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Sound Memory - Science - Educatall

Globule wonders...Globule

How do we remember things?

 

Experiment: Sound Memory

 

Hypotheses: Ask children if they know how their memory works. How do they recognize sounds without seeing whatever is producing it (ex. The neighbor' s dog barking)?

 

Material:

  • A computer
  • PowerPoint (usually included with Microsoft Office)

Manipulation:

  1. The daycare worker must place the computer so the entire group can hear the sounds but not see the images.

  2. Before beginning, make sure the volume is set reasonably high so everyone can hear.

  3. Open the PowerPoint document "Sound Memory".

  4. In the menu bar at the top of the screen, click on Slide Show, then View Slide Show. The document will appear in full screen. Press the space bar to begin or to go to the next page.

  5. You will see two screens of 25 images each. Each image is accompanied by a small icon representing a speaker. Click on the speakers to hear the sounds.

  6. Children try to identify the sounds they hear.

Explanation: Let's try to explain what happens in your brain when you try to identify a sound you have heard before. Begin by imagining that your brain is a large forest. Each sound you have heard in the past is hiding in a particular place in the forest. When you hear a particular sound, you must follow a specific path in this forest to find the memory you have stored and recognize it. You will follow the path of sounds you hear often most. That is why it is easier for you to recognize the origin of those sounds. If you not hear a sound often, the branches and bushes will grow on the path that leads to this sound and it will be more difficult to identify. If you have never heard a sound before, it will be impossible to find it in your forest. It is not yet hiding in it. You must find a place for it and find the path leading back to it next time you hear it.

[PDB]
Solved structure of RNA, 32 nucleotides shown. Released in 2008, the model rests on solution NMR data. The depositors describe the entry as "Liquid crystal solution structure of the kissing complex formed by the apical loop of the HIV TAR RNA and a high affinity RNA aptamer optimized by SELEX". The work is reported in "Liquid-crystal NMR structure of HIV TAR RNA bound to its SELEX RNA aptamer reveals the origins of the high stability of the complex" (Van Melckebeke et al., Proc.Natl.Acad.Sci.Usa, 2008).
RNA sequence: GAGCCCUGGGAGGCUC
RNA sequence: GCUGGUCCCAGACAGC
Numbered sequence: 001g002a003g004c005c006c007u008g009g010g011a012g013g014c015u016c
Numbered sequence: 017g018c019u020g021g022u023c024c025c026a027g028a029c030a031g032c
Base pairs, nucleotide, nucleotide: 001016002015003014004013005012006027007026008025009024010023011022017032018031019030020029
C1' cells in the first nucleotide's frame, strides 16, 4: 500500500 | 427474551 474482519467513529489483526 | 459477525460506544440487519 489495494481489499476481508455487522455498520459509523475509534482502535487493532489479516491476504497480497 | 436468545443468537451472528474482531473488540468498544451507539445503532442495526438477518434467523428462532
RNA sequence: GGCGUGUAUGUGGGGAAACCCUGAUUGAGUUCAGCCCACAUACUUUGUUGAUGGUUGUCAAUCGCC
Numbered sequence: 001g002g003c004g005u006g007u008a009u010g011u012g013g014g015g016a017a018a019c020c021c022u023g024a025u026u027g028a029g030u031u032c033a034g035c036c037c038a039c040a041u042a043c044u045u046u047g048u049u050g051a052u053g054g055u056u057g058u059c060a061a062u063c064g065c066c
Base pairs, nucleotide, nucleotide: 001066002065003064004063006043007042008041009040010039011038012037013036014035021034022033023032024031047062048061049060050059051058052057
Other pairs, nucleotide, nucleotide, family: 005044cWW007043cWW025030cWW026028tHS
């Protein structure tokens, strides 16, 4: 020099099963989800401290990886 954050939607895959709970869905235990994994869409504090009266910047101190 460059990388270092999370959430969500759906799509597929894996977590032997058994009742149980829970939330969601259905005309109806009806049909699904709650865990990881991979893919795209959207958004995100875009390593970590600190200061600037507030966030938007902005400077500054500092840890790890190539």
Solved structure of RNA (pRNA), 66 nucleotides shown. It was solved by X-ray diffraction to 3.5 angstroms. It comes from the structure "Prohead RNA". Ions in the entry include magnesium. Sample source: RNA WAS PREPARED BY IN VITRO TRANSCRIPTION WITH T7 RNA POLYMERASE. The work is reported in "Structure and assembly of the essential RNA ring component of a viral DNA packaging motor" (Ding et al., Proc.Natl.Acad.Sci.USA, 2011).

This principle applies to much more than sounds. It applies to everything we store in our memories. Things we see often, do often, eat often, etc. will always be easier to find in our memories.

 

There is an exception to this rule. If a memory particularly impressed you, even if it was a very long time ago, it will probably remain in your memory for a very long time. For these special memories, it is as if their paths are paved so no vegetation can block them. They are always easy to access!

 

 

 

Angélique Boissonneault


has a Bachelor's Degree in Biological Science. She has worked in a laboratory and tested her knowledge. She has taught Math, Chemistry, and Physics. She has also developed a simplistic and innovative approach designed to introduce young children to scientific experiments, old and new. She created her friend Globule. This character is sometimes red, and sometimes white. He guides little ones through their scientific experiments and discoveries. It is clear to see Angélique is passionate about children and science. Globule's Approach.


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